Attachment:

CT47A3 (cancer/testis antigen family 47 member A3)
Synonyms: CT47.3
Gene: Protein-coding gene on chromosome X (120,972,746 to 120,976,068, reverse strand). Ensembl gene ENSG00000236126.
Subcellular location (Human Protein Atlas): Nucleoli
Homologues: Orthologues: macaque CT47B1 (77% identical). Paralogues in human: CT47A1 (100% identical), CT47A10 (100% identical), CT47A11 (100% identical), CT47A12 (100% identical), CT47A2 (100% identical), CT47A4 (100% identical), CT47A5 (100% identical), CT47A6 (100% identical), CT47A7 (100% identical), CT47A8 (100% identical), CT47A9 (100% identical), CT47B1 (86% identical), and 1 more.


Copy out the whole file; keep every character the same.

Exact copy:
CT47A3 (cancer/testis antigen family 47 member A3)
Synonyms: CT47.3
Gene: Protein-coding gene on chromosome X (120,972,746 to 120,976,068, reverse strand). Ensembl gene ENSG00000236126.
Subcellular location (Human Protein Atlas): Nucleoli
Homologues: Orthologues: macaque CT47B1 (77% identical). Paralogues in human: CT47A1 (100% identical), CT47A10 (100% identical), CT47A11 (100% identical), CT47A12 (100% identical), CT47A2 (100% identical), CT47A4 (100% identical), CT47A5 (100% identical), CT47A6 (100% identical), CT47A7 (100% identical), CT47A8 (100% identical), CT47A9 (100% identical), CT47B1 (86% identical), and 1 more.